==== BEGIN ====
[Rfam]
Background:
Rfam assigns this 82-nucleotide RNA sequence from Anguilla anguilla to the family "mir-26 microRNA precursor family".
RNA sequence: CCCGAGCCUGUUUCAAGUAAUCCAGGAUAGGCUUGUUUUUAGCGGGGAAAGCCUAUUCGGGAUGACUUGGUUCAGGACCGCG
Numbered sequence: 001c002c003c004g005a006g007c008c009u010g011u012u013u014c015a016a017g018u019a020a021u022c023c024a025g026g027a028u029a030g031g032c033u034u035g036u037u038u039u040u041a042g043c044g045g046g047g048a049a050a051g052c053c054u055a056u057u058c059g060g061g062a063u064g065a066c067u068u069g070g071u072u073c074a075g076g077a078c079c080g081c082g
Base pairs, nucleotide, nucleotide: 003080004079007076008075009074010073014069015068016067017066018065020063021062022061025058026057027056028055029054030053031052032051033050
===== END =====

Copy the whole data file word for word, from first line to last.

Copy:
[Rfam]
Background:
Rfam assigns this 82-nucleotide RNA sequence from Anguilla anguilla to the family "mir-26 microRNA precursor family".
RNA sequence: CCCGAGCCUGUUUCAAGUAAUCCAGGAUAGGCUUGUUUUUAGCGGGGAAAGCCUAUUCGGGAUGACUUGGUUCAGGACCGCG
Numbered sequence: 001c002c003c004g005a006g007c008c009u010g011u012u013u014c015a016a017g018u019a020a021u022c023c024a025g026g027a028u029a030g031g032c033u034u035g036u037u038u039u040u041a042g043c044g045g046g047g048a049a050a051g052c053c054u055a056u057u058c059g060g061g062a063u064g065a066c067u068u069g070g071u072u073c074a075g076g077a078c079c080g081c082g
Base pairs, nucleotide, nucleotide: 003080004079007076008075009074010073014069015068016067017066018065020063021062022061025058026057027056028055029054030053031052032051033050